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Why more nurses should get involved in technology

By Rebecca Gates, Orion Health



Rebecca Gates has just become a clinical consultant for shared care record provider Orion Health; and would like to see more of her colleagues getting involved in shaping the digital future.

I retrained as a nurse in my 20s and qualified in 2010. My early career was really varied: I went into high dependency and renal nursing, and then moved to Scotland, where I worked in substance misuse and prisons.

After that, I worked for a medical device company (although I returned to nursing during the pandemic) and I’ve just joined Orion Health as one of two clinical consultants.

I know that a lot of nurses wouldn’t think of working for a technology company, or even getting involved in a technology project, but I’d like to see that change.

We all know that change projects go much better if they come from the bottom-up, instead of being imposed from the top-down.

So, if NHS staff get involved in the development and deployment of technology, we’re going to capture the ground-up experience we need to be successful. And if nurses get involved they can give a voice to their nursing colleagues.

It may surprise you to hear that a lot of IT companies do work with clinical consultants these days: but they’re often doctors, who have a different perspective.

As an example, I’m working on the development of shared care records, and I sometimes find that my medical colleagues focus on how they can be used to treat specific conditions.

That’s important, but what strikes me about these systems is how they can support the holistic care that nurses are known for.

A shared care record pulls together information that would otherwise be locked up in lots of different IT systems, so it gives you the full picture of the patient that you need to deliver holistic support.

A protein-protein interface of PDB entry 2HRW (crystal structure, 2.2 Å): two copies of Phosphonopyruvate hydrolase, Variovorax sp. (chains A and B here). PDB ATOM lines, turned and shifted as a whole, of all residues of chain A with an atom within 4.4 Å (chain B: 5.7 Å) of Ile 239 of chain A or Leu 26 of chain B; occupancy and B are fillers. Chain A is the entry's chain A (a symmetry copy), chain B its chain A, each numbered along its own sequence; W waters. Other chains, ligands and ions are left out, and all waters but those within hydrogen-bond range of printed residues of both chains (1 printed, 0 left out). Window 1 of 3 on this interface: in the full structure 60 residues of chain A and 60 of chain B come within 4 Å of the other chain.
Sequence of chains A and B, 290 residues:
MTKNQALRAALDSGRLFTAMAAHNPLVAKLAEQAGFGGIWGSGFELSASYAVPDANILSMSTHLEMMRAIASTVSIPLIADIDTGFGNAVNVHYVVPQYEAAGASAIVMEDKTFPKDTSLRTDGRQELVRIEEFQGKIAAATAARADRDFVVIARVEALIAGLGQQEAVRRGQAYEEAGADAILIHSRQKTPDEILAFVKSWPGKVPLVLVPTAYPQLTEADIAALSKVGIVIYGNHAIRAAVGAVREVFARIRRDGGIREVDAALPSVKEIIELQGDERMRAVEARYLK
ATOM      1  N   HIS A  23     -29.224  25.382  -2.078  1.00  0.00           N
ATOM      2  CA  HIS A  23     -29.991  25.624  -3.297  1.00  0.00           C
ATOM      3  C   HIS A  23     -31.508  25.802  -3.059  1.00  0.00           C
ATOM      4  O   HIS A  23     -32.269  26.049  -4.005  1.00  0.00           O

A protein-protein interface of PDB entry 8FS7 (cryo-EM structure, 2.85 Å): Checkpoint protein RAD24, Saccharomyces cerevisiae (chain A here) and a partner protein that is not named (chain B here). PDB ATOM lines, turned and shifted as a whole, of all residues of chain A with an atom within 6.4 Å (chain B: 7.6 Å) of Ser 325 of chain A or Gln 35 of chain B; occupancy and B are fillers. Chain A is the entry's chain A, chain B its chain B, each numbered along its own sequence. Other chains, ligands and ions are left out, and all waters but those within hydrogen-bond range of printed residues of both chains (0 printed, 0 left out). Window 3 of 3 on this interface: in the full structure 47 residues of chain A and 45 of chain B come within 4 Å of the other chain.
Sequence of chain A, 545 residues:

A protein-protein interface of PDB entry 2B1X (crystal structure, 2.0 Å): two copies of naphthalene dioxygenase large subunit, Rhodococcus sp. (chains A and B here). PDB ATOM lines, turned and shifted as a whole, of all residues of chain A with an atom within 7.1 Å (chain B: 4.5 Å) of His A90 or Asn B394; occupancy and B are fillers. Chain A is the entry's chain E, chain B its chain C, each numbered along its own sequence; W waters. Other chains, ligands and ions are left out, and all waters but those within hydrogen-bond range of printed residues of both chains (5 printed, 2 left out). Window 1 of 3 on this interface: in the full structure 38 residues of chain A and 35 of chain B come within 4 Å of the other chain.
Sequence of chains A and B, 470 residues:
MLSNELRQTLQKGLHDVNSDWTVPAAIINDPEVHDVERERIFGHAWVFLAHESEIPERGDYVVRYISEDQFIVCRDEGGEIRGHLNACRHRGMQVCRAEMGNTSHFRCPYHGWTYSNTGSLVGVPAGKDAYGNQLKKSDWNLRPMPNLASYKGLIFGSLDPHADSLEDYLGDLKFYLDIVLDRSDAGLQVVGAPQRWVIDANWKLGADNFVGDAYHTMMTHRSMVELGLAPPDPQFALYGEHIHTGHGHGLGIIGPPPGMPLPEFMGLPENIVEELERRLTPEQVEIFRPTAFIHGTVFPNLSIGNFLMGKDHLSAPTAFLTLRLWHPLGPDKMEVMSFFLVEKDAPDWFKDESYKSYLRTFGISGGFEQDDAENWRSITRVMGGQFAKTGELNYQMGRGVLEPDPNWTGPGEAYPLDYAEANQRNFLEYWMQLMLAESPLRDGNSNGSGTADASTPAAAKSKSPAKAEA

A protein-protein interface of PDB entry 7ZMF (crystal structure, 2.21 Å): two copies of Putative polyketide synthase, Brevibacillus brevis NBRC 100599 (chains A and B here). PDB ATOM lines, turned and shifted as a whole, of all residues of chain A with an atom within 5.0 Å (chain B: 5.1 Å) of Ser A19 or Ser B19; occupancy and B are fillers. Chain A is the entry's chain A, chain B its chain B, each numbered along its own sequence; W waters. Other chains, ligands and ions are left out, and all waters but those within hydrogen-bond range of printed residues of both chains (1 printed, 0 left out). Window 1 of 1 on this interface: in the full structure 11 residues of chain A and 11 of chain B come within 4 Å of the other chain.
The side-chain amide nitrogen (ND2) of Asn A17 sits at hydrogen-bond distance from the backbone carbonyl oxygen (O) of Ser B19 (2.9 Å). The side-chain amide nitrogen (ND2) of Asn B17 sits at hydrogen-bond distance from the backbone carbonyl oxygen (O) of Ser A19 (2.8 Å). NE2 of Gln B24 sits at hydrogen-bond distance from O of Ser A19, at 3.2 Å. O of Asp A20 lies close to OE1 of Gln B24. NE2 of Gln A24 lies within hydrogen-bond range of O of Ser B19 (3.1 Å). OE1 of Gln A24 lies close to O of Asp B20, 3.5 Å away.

Another reason to get involved with technology is that nursing is changing. I work with another clinical consultant who went into nursing in the 1990s, and he’s amazed by all the things I was able to do as a nurse practitioner (and very envious that I was able to prescribe!).

Yet the future is collaborative. It is doctors, nurses and other professionals working together in multi-disciplinary teams to plan and deliver care for our patients. And that can’t happen unless everybody has access to the same, real-time, data.

The future is also going to see more care being delivered in people’s homes. We got a glimpse of this during the Covid-19 pandemic, when we discovered that a lot of appointments can be done by video call and a lot of patients can be supported on virtual wards.

I think that’s exciting. I live in Scotland and its obvious if you are based in the Highlands or on one of the islands, it can be really hard to get to a big city hospital, just for a check-up or appointment. Remote working will open up new ways to care.

It will also open up new ways to engage patients.

Technology can let patients access their own health and care data and advice on how to stay well, and let them decide when to call the care team for help. We need nurses to be involved in all these developments, not just as nurses, but as patient advocates.

A final reason I think nurses should get involved in technology is that it opens up new opportunities to improve things. I love practicing and being hands on with patients, but I know that it can be a long, hard job to change things in the NHS, whereas industry moves fast.

I like the pace of innovation. I like the way I can suggest something to our development team and see it go on our roadmap.

That’s why I’m working for a technology company; it’s a way to make a difference. I have the ability to advocate for change. I’d like more nurses to do the same.

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